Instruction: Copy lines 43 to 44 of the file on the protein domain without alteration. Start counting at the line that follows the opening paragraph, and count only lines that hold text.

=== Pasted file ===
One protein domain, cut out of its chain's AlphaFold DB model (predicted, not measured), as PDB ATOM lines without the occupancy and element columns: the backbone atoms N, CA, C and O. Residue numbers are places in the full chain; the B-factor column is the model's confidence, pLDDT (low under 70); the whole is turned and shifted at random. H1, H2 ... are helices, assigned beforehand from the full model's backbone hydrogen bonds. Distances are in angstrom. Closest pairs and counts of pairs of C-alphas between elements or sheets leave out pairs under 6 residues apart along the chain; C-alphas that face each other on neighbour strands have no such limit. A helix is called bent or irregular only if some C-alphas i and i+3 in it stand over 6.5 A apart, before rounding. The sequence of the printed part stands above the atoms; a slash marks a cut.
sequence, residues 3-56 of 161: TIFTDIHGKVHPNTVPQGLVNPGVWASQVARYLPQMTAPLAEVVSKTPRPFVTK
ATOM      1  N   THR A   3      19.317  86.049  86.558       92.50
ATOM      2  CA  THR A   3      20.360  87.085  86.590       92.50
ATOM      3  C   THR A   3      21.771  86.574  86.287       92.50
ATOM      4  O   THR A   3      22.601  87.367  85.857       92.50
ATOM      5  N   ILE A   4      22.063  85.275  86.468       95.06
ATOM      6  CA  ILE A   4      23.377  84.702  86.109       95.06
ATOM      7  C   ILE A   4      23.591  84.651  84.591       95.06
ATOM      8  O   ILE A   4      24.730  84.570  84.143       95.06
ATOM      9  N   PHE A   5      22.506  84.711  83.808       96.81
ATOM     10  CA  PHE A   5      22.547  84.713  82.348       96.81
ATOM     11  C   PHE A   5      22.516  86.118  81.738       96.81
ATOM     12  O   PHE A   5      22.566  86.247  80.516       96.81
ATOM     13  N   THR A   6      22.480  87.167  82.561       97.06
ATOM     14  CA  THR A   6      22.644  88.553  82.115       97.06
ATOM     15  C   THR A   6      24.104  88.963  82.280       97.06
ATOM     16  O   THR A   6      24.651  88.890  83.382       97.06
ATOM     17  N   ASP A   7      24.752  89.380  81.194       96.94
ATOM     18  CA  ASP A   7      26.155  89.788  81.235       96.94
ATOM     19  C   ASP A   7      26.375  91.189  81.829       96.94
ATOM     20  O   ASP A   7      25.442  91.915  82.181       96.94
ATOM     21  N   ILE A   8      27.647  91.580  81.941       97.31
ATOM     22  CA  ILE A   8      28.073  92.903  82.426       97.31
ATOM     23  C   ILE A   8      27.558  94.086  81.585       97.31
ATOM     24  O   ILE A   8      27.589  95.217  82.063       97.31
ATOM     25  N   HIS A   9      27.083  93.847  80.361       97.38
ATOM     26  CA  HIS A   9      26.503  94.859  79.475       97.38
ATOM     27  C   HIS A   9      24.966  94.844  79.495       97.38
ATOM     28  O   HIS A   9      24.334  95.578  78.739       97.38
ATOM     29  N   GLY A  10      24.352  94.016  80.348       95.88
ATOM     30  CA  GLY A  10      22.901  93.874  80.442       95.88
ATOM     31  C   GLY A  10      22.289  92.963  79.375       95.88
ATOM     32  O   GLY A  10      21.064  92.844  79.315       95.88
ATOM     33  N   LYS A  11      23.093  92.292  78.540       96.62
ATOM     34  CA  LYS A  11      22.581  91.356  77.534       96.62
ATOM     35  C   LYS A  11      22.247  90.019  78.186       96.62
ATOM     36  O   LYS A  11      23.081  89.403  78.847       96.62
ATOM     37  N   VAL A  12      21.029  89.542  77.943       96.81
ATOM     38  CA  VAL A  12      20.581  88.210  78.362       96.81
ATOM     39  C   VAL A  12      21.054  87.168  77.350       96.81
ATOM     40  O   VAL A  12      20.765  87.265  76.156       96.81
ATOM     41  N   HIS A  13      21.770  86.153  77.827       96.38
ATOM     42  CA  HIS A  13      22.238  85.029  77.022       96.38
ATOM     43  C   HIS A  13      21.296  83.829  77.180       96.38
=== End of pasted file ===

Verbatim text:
ATOM     42  CA  HIS A  13      22.238  85.029  77.022       96.38
ATOM     43  C   HIS A  13      21.296  83.829  77.180       96.38